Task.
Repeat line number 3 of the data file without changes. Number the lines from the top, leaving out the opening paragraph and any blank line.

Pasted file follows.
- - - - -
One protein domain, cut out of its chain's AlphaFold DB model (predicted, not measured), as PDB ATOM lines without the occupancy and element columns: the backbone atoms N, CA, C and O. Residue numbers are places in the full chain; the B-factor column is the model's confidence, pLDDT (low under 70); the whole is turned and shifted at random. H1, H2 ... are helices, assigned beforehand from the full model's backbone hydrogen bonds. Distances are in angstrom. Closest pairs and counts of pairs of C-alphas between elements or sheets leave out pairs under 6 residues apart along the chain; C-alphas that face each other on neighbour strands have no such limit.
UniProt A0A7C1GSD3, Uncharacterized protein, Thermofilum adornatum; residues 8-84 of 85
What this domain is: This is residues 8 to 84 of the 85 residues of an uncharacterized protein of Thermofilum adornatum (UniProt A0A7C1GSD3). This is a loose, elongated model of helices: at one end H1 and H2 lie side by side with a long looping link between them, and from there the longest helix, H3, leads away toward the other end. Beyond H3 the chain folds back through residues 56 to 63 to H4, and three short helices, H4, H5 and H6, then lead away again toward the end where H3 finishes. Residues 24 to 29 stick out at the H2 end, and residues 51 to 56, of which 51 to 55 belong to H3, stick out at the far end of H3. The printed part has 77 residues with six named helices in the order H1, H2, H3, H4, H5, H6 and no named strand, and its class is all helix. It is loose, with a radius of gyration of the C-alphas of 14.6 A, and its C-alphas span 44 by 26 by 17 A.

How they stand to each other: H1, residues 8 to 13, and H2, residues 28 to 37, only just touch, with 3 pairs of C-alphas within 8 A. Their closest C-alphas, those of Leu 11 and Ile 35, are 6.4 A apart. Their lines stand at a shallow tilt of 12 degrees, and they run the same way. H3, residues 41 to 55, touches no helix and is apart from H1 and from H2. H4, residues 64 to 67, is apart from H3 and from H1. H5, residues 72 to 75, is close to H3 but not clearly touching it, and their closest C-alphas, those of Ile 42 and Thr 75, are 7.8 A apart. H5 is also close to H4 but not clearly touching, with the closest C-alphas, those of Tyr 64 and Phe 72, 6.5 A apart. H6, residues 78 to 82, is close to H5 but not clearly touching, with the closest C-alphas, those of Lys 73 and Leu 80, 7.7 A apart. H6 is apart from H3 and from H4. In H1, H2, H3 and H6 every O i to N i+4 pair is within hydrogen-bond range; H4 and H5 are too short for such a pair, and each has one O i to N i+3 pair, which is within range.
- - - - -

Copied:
How they stand to each other: H1, residues 8 to 13, and H2, residues 28 to 37, only just touch, with 3 pairs of C-alphas within 8 A. Their closest C-alphas, those of Leu 11 and Ile 35, are 6.4 A apart. Their lines stand at a shallow tilt of 12 degrees, and they run the same way. H3, residues 41 to 55, touches no helix and is apart from H1 and from H2. H4, residues 64 to 67, is apart from H3 and from H1. H5, residues 72 to 75, is close to H3 but not clearly touching it, and their closest C-alphas, those of Ile 42 and Thr 75, are 7.8 A apart. H5 is also close to H4 but not clearly touching, with the closest C-alphas, those of Tyr 64 and Phe 72, 6.5 A apart. H6, residues 78 to 82, is close to H5 but not clearly touching, with the closest C-alphas, those of Lys 73 and Leu 80, 7.7 A apart. H6 is apart from H3 and from H4. In H1, H2, H3 and H6 every O i to N i+4 pair is within hydrogen-bond range; H4 and H5 are too short for such a pair, and each has one O i to N i+3 pair, which is within range.